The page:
Uzbekistan, Belarus, and Kazakhstan have already said they will transport their citizens out of Russia on charter flights. Each country had to negotiate with Russian officials to achieve permission for the flights; for example, the question of evacuating Belarusian citizens from Russia arose during a recent conversation between the two countries’ foreign ministers.
A member of Russia’s Kyrgyz diaspora told Meduza that Kyrgyz citizens stuck on the border between Russia and Kazakhstan should soon be able to return home by train or plane. The tickets for those trips will have to be purchased, but about half their cost will be returned to the passengers.
Still, the Uzbek diaspora community leader Usman Baratov emphasized that there will not be enough charter flights to evacuate every migrant worker who is now stuck in Russia. “One charter flight is 150 people, and there are tens of thousands of Uzbekistan citizens stranded in Russia. The matter has to be resolved decisively: They have to be let back into Russia and given material support,” he argued. Imomuddin Sattorov, Tajikistan’s ambassador to Russia, also acknowledged that it will be simply impossible for his government to transport all of its citizens who are stuck in Russia by air.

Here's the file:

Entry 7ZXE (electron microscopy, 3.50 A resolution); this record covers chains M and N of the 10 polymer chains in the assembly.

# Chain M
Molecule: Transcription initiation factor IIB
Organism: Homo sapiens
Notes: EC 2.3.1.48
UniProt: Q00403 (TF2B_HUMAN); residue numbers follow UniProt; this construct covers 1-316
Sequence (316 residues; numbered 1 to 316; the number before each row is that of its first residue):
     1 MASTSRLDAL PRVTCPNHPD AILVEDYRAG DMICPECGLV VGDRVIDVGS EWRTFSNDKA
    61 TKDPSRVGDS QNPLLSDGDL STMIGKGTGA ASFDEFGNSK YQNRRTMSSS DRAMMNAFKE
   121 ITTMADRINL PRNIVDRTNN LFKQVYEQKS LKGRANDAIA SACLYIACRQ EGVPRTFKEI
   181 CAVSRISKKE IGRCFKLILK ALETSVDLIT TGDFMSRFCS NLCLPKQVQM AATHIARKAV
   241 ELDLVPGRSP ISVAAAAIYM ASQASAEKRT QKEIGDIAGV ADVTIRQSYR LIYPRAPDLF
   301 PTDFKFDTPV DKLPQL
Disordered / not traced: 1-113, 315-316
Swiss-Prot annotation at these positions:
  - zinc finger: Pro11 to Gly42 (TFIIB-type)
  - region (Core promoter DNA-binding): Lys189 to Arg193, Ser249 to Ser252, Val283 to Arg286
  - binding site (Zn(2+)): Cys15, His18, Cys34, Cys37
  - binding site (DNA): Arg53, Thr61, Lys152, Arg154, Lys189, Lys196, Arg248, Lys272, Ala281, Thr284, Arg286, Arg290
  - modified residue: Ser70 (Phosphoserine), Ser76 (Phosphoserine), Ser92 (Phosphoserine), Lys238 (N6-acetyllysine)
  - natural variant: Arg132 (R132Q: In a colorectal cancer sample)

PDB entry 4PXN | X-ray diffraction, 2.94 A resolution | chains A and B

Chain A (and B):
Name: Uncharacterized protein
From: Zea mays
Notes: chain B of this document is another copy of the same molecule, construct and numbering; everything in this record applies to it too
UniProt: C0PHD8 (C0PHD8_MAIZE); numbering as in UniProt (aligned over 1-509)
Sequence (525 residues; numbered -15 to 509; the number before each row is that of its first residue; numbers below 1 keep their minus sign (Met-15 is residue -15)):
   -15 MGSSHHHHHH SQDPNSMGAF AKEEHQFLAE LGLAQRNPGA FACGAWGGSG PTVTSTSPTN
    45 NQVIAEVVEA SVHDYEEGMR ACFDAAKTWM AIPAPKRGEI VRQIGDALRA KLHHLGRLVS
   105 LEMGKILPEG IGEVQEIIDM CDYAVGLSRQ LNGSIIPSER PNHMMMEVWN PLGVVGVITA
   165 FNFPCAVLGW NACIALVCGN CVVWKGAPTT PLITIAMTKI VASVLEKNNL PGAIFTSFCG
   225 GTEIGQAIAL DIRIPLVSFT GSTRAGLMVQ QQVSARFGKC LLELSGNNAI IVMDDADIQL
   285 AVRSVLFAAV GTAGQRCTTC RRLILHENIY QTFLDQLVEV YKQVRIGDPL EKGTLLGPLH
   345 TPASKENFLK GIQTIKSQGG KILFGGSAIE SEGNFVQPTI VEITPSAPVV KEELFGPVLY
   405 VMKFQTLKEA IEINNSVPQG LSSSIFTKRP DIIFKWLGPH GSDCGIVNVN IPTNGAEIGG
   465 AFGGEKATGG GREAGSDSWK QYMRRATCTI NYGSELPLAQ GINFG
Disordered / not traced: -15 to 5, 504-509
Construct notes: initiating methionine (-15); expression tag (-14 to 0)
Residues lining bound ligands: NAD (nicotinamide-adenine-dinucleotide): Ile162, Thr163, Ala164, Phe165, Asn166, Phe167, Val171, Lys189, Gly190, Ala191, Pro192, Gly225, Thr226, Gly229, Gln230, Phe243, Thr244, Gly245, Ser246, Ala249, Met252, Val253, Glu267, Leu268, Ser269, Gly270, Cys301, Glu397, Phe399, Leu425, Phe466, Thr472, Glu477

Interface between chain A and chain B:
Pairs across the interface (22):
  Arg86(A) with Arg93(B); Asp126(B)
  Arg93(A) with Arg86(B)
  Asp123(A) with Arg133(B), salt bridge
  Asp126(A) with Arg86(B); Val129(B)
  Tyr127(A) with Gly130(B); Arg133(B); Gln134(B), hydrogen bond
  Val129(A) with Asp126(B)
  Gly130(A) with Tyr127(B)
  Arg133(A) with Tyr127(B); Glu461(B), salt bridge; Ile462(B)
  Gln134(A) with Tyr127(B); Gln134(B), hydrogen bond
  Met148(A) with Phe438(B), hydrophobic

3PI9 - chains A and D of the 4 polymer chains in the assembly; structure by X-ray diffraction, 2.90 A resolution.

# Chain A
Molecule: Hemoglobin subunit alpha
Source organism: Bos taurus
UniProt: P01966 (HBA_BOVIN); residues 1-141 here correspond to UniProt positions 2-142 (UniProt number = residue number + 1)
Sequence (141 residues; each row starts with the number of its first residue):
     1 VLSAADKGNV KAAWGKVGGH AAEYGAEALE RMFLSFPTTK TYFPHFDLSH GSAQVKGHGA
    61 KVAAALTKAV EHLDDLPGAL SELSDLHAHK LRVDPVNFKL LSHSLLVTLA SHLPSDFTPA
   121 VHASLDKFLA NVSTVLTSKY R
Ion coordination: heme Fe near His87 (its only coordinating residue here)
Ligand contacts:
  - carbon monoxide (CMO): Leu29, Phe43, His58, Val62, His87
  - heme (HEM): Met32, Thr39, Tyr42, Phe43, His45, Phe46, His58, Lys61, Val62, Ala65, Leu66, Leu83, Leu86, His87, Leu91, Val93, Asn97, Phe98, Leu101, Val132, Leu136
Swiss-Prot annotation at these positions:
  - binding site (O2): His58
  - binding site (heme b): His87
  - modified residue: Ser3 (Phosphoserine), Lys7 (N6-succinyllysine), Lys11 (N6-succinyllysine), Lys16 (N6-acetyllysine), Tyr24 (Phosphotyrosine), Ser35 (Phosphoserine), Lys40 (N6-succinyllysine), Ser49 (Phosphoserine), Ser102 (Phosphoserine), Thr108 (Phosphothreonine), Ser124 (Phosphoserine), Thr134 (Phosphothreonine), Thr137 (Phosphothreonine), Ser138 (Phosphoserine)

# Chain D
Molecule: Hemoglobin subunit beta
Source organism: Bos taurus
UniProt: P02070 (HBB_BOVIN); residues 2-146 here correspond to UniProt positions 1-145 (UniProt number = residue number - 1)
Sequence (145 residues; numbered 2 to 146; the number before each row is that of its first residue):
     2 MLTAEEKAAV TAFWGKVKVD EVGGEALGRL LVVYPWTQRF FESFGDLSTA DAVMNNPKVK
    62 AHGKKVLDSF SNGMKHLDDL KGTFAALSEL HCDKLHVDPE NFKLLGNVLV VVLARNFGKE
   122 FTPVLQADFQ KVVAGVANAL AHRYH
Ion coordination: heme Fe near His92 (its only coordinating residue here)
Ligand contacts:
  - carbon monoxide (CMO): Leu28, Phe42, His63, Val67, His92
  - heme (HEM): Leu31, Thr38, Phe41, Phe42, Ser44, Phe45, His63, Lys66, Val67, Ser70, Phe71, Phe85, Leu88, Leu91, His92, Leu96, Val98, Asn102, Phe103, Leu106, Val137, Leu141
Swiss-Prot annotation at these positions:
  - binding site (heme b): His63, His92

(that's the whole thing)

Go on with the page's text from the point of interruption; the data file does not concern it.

On March 19, Russia’s Internal Affairs Ministry extended all temporary entry and residency permits granted to non-Russian citizens. All Russian visa holders will be permitted to stay in the country for an extended period regardless of why they traveled there. The Ministry also said those whose visas have expired and those who are in Russia without a visa will be granted permission to remain in the country legally if they contact a police station near them.
Finally, the Ministry said it would reopen its application system for Russian work permits and that migrant workers applying for licenses would not be required to leave Russia or face administrative fines for missed deadlines.
Russian officials and ordinary citizens have expressed concern about the thousands of people stranded on the country’s borders and offered some degree of aid. One Moscow government official, Yury Moskovsky, noted that many migrant workers may be forced to break Russian immigration laws if they are not permitted to leave: Moskovsky explained to the Yekaterinburg-based outlet URA.RU that many seasonal laborers can only be on Russian territory for 90 days out of every 180, and violating that rule twice can result in a three-year ban on entering Russia. Meanwhile, Moscow restaurateur Alexey Khodorkovsky called on other members of the hospitality industry to join him in providing food to hundreds of travelers and seasonal workers stranded in the city.
English version by Hilah Kohen